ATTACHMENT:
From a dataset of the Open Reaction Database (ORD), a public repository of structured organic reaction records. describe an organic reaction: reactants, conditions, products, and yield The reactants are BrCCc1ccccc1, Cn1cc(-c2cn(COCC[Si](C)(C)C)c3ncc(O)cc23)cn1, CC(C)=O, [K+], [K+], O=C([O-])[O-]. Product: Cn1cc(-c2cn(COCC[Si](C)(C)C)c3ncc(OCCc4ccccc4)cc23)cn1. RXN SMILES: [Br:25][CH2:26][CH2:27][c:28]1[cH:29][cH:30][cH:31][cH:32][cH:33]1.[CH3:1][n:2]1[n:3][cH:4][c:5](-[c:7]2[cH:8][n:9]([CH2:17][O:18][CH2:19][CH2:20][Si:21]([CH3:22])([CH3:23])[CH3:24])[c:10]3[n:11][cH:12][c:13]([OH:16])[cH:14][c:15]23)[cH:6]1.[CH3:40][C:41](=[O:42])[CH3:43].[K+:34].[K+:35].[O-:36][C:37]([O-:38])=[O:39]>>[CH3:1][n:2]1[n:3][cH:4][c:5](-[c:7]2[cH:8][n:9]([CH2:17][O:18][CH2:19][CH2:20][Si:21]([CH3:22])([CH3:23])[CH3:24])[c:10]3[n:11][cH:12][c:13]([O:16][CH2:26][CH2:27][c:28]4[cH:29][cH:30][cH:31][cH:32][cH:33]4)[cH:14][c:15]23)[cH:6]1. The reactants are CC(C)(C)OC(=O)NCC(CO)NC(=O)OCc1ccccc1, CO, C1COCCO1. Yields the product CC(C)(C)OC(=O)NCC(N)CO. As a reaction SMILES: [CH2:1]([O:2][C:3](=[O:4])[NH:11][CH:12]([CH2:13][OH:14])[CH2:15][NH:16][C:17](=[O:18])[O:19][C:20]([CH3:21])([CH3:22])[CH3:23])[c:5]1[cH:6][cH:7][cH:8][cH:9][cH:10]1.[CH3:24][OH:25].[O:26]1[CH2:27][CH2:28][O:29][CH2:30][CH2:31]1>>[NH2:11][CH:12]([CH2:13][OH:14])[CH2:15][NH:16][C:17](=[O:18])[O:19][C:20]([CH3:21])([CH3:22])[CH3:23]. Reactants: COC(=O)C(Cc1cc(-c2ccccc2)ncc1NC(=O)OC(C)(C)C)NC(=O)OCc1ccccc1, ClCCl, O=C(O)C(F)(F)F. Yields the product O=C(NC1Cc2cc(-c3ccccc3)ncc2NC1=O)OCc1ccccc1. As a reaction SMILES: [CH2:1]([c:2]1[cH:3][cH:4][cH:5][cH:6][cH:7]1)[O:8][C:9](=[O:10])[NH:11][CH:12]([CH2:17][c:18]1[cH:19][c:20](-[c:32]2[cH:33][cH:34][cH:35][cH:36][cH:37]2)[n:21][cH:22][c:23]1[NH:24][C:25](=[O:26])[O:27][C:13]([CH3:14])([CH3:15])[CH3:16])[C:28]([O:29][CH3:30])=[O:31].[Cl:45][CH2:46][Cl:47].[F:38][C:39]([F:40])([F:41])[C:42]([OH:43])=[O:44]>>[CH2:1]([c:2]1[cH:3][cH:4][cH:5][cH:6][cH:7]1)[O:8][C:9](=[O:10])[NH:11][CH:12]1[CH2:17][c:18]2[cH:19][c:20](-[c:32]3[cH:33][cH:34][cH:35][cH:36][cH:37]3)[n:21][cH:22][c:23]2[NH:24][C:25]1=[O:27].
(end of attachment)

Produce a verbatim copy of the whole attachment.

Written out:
From a dataset of the Open Reaction Database (ORD), a public repository of structured organic reaction records. describe an organic reaction: reactants, conditions, products, and yield The reactants are BrCCc1ccccc1, Cn1cc(-c2cn(COCC[Si](C)(C)C)c3ncc(O)cc23)cn1, CC(C)=O, [K+], [K+], O=C([O-])[O-]. Product: Cn1cc(-c2cn(COCC[Si](C)(C)C)c3ncc(OCCc4ccccc4)cc23)cn1. RXN SMILES: [Br:25][CH2:26][CH2:27][c:28]1[cH:29][cH:30][cH:31][cH:32][cH:33]1.[CH3:1][n:2]1[n:3][cH:4][c:5](-[c:7]2[cH:8][n:9]([CH2:17][O:18][CH2:19][CH2:20][Si:21]([CH3:22])([CH3:23])[CH3:24])[c:10]3[n:11][cH:12][c:13]([OH:16])[cH:14][c:15]23)[cH:6]1.[CH3:40][C:41](=[O:42])[CH3:43].[K+:34].[K+:35].[O-:36][C:37]([O-:38])=[O:39]>>[CH3:1][n:2]1[n:3][cH:4][c:5](-[c:7]2[cH:8][n:9]([CH2:17][O:18][CH2:19][CH2:20][Si:21]([CH3:22])([CH3:23])[CH3:24])[c:10]3[n:11][cH:12][c:13]([O:16][CH2:26][CH2:27][c:28]4[cH:29][cH:30][cH:31][cH:32][cH:33]4)[cH:14][c:15]23)[cH:6]1. The reactants are CC(C)(C)OC(=O)NCC(CO)NC(=O)OCc1ccccc1, CO, C1COCCO1. Yields the product CC(C)(C)OC(=O)NCC(N)CO. As a reaction SMILES: [CH2:1]([O:2][C:3](=[O:4])[NH:11][CH:12]([CH2:13][OH:14])[CH2:15][NH:16][C:17](=[O:18])[O:19][C:20]([CH3:21])([CH3:22])[CH3:23])[c:5]1[cH:6][cH:7][cH:8][cH:9][cH:10]1.[CH3:24][OH:25].[O:26]1[CH2:27][CH2:28][O:29][CH2:30][CH2:31]1>>[NH2:11][CH:12]([CH2:13][OH:14])[CH2:15][NH:16][C:17](=[O:18])[O:19][C:20]([CH3:21])([CH3:22])[CH3:23]. Reactants: COC(=O)C(Cc1cc(-c2ccccc2)ncc1NC(=O)OC(C)(C)C)NC(=O)OCc1ccccc1, ClCCl, O=C(O)C(F)(F)F. Yields the product O=C(NC1Cc2cc(-c3ccccc3)ncc2NC1=O)OCc1ccccc1. As a reaction SMILES: [CH2:1]([c:2]1[cH:3][cH:4][cH:5][cH:6][cH:7]1)[O:8][C:9](=[O:10])[NH:11][CH:12]([CH2:17][c:18]1[cH:19][c:20](-[c:32]2[cH:33][cH:34][cH:35][cH:36][cH:37]2)[n:21][cH:22][c:23]1[NH:24][C:25](=[O:26])[O:27][C:13]([CH3:14])([CH3:15])[CH3:16])[C:28]([O:29][CH3:30])=[O:31].[Cl:45][CH2:46][Cl:47].[F:38][C:39]([F:40])([F:41])[C:42]([OH:43])=[O:44]>>[CH2:1]([c:2]1[cH:3][cH:4][cH:5][cH:6][cH:7]1)[O:8][C:9](=[O:10])[NH:11][CH:12]1[CH2:17][c:18]2[cH:19][c:20](-[c:32]3[cH:33][cH:34][cH:35][cH:36][cH:37]3)[n:21][cH:22][c:23]2[NH:24][C:25]1=[O:27].